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This was the story of unaccompanied minors applying for asylum in the UK, performed with touching vulnerability by eight refugee boys. The play was an amalgamation of the performers’ own experiences, blended with fictional accounts. A raw and truthful exposé.

The Suppliant Women – Lyceum Theatre, Edinburgh

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It’s a rare thing indeed when you go into a theatre and are treated to something unique – but that is the word that kept coming to us, as we sat entranced in the stalls of The Lyceum, watching David Greig’s production of The Suppliant Women. Truly brilliant.

Grain in the Blood – Traverse Theatre, Edinburgh

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A real one-off, this was a stark, unnerving chiller, at once contemporary and classical, with dialogue that was taut and ultra-modern in style, all fragments and silences and unfinished thoughts. This was a complex, angular, unwieldy play – a fascinating watch.

Jack and the Beanstalk – King’s Theatre, Edinburgh

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By far the best panto we have ever seen, this was a standout production, with fantastic performances from King’s Theatre regulars Allan Stewart, Andy Gray and Grant Stott. It brought the year to a celebratory end.

Susan Singfield

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Stowaway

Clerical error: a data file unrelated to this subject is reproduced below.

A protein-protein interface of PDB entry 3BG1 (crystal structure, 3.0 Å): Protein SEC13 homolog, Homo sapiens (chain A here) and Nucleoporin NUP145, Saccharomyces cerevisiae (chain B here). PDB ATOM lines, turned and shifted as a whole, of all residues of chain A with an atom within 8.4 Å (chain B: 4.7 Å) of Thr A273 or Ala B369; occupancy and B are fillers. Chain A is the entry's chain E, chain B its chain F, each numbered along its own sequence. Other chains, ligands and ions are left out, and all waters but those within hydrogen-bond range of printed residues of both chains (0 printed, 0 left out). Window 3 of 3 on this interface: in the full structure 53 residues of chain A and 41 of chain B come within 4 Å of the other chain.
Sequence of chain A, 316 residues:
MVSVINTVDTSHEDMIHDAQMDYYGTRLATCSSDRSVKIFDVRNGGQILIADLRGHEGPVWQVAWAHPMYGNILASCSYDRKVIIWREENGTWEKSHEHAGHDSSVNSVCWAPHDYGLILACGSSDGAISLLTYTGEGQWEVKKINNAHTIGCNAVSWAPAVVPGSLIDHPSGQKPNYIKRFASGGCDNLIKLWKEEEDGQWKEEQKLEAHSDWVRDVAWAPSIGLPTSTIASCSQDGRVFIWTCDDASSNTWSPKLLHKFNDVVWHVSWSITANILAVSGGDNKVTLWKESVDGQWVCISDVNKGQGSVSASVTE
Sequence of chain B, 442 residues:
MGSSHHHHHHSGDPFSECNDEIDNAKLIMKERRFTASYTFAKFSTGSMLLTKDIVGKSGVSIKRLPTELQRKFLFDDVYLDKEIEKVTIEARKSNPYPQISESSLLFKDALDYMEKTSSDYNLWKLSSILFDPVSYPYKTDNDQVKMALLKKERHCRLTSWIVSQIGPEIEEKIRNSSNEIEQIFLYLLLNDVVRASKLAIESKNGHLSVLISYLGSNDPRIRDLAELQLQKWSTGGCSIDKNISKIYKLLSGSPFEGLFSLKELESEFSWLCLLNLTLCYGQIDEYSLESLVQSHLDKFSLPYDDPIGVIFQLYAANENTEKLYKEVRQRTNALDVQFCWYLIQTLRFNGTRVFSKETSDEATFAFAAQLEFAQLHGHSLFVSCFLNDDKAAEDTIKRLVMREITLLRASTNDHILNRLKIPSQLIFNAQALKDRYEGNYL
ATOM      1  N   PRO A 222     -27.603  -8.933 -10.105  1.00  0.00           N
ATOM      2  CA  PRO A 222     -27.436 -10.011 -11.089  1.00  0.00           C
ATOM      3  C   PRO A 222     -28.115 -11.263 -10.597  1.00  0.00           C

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Home, Manchester

06/05/16

Hidden in the wheel arch of a plane from Dubai, a stowaway falls to his death in the car park of a DIY superstore. The fall is witnessed by Andy (Steven Rae), an event that makes his own recently disrupted life begin to unravel – and when a passenger on the plane, Lisa (Hannah Donaldson), a crime writer returning from a prestigious literary festival, reads about the incident, she feels compelled to try and find out about the dead man – who was he and what brought him to such a horrible end? But even when she returns to Dubai to investigate, she finds that nobody wants to give her any answers.

The four actors that comprise Analogue Theatre’s production present a whole series of intertwined stories which serve to flesh out the tale, but also demonstrate how close proximity to a tragedy intensifies the situation. In a series of cleverly constructed flashbacks we find out more about the dead man, seeing him as a child in India with his sister and how his attempts to better his own life lead him into the construction industry in Dubai, working on glittering high rises for the super-rich, whilst being paid slave wages and made to work around the clock. Eventually his only hope of a better future is to try and escape from the awful  world into which he has unwittingly blundered.

This is a sharp and sinewy story, one that delivers more questions that it offers answers for. It’s a prescient tale and one that I would highly recommend. An after-show discussion with two of the actors and some lecturers from Manchester University also benefited from a guest spot by Gulwali Passarlay whose book The Lightless Sky is based around his own experiences as a 12 year old refugee fleeing from from Afghanistan.

Stowaway concludes tonight (7th May) at Home, Manchester, before moving on for a single performance at The Civic, Barnsely on the 12th. If you’re able to catch a performance, please do: you’ll be moved, informed and riveted by what you see onstage.

4.5 stars

Philip Caveney